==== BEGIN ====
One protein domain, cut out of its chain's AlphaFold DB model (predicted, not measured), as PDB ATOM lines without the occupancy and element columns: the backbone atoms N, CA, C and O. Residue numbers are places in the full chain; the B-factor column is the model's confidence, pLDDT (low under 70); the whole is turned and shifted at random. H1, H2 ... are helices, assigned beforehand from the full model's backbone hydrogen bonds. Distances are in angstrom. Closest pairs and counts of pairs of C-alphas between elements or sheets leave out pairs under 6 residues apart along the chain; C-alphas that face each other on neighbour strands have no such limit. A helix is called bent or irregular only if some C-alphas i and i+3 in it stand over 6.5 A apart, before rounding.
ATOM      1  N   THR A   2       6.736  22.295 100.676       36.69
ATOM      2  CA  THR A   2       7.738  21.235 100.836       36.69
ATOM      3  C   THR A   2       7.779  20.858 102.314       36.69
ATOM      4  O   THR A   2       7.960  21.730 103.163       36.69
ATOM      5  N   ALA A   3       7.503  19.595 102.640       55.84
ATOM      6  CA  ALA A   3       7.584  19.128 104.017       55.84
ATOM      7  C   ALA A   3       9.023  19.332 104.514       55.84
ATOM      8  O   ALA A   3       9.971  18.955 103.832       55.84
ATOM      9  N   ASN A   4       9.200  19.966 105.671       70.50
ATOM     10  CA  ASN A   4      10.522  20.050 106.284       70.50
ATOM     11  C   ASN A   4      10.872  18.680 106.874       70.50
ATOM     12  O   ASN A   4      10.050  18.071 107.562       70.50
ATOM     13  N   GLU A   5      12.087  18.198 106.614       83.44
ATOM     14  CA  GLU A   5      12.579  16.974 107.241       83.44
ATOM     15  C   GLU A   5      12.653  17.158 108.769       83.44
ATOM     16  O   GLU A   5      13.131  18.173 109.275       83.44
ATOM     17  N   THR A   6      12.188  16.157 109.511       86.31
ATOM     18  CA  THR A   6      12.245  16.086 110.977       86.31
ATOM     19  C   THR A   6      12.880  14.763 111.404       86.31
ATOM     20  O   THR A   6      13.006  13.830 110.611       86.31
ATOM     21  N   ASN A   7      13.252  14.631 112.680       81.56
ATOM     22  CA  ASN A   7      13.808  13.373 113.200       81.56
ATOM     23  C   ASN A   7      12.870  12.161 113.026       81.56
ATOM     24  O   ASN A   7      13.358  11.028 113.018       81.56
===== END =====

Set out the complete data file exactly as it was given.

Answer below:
One protein domain, cut out of its chain's AlphaFold DB model (predicted, not measured), as PDB ATOM lines without the occupancy and element columns: the backbone atoms N, CA, C and O. Residue numbers are places in the full chain; the B-factor column is the model's confidence, pLDDT (low under 70); the whole is turned and shifted at random. H1, H2 ... are helices, assigned beforehand from the full model's backbone hydrogen bonds. Distances are in angstrom. Closest pairs and counts of pairs of C-alphas between elements or sheets leave out pairs under 6 residues apart along the chain; C-alphas that face each other on neighbour strands have no such limit. A helix is called bent or irregular only if some C-alphas i and i+3 in it stand over 6.5 A apart, before rounding.
ATOM      1  N   THR A   2       6.736  22.295 100.676       36.69
ATOM      2  CA  THR A   2       7.738  21.235 100.836       36.69
ATOM      3  C   THR A   2       7.779  20.858 102.314       36.69
ATOM      4  O   THR A   2       7.960  21.730 103.163       36.69
ATOM      5  N   ALA A   3       7.503  19.595 102.640       55.84
ATOM      6  CA  ALA A   3       7.584  19.128 104.017       55.84
ATOM      7  C   ALA A   3       9.023  19.332 104.514       55.84
ATOM      8  O   ALA A   3       9.971  18.955 103.832       55.84
ATOM      9  N   ASN A   4       9.200  19.966 105.671       70.50
ATOM     10  CA  ASN A   4      10.522  20.050 106.284       70.50
ATOM     11  C   ASN A   4      10.872  18.680 106.874       70.50
ATOM     12  O   ASN A   4      10.050  18.071 107.562       70.50
ATOM     13  N   GLU A   5      12.087  18.198 106.614       83.44
ATOM     14  CA  GLU A   5      12.579  16.974 107.241       83.44
ATOM     15  C   GLU A   5      12.653  17.158 108.769       83.44
ATOM     16  O   GLU A   5      13.131  18.173 109.275       83.44
ATOM     17  N   THR A   6      12.188  16.157 109.511       86.31
ATOM     18  CA  THR A   6      12.245  16.086 110.977       86.31
ATOM     19  C   THR A   6      12.880  14.763 111.404       86.31
ATOM     20  O   THR A   6      13.006  13.830 110.611       86.31
ATOM     21  N   ASN A   7      13.252  14.631 112.680       81.56
ATOM     22  CA  ASN A   7      13.808  13.373 113.200       81.56
ATOM     23  C   ASN A   7      12.870  12.161 113.026       81.56
ATOM     24  O   ASN A   7      13.358  11.028 113.018       81.56